Argentinian children's apparel giant Cheeky has announced it will end ties with any third-party supplier who fails to meet the country's labour code.

The move comes after Buenos Aires' public defender demanded the state investigate the company for alleged labour and immigration crimes and for promoting sweatshop conditions in "clandestine" factories in the capital.

Officials at Cheeky, Argentina's second-largest maker of children's wear, would not comment.

However, in a vague statement to just-style, the firm said: "The company uses several independent suppliers that complement the production chain. Even though any irregularity [in their business practice] is independent of us, we are committed to immediately end any commercial relationship with any supplier who doesn't respect the country's laws."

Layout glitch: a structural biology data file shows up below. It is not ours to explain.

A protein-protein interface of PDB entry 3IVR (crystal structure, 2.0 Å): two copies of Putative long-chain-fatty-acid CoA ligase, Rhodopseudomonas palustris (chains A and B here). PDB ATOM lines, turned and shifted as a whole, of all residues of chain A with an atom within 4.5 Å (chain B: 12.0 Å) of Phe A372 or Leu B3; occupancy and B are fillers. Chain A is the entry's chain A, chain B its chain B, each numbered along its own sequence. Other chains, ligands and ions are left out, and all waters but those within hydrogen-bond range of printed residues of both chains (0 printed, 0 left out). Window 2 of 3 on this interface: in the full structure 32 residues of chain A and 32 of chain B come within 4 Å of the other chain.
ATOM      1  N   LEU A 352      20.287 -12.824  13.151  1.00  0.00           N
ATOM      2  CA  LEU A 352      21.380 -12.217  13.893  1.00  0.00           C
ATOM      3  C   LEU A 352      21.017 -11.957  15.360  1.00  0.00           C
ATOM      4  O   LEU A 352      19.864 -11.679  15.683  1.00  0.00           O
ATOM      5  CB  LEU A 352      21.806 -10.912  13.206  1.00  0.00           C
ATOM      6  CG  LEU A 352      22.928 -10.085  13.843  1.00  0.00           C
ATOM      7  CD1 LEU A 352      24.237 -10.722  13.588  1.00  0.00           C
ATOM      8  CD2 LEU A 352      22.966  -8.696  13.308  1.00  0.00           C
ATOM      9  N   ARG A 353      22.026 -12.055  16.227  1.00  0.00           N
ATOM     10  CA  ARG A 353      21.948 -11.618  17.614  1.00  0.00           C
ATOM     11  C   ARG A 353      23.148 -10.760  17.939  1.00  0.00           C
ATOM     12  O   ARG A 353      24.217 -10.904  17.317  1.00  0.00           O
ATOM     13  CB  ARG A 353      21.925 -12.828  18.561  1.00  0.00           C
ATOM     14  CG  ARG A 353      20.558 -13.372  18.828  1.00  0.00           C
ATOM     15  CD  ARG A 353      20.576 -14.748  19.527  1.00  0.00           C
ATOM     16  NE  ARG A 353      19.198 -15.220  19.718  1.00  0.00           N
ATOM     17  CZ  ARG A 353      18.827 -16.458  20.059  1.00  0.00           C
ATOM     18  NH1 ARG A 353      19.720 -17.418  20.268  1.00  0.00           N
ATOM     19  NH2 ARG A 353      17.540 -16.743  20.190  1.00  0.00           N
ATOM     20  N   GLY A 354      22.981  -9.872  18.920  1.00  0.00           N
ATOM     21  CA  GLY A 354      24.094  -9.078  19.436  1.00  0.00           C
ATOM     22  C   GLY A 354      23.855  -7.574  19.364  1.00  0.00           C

Industry officials confirmed Cheeky is facing the accusations.

Local reports said the firm subjected illegal workers - including pregnant women and children - to gruelling 20-hour shifts in inadequate health and safety conditions.

Workers were paid just a few cents a day, EuropaPress newswire reported, quoting public defender Alicia Piernini. Piernini said Cheeky's management was aware of the infractions.

The public defender could not be reached for comment.

Despite the accusations, labour conditions are improving in Argentina, a spokeswoman for textiles lobby Camara Industrial Argentina de la Indumentaria, said.

Last year's scandal involving the exploitation of Bolivian migrants has spurred the government to step up inspections and launch a labour-abuse telephone hotline.

By Ivan Castano.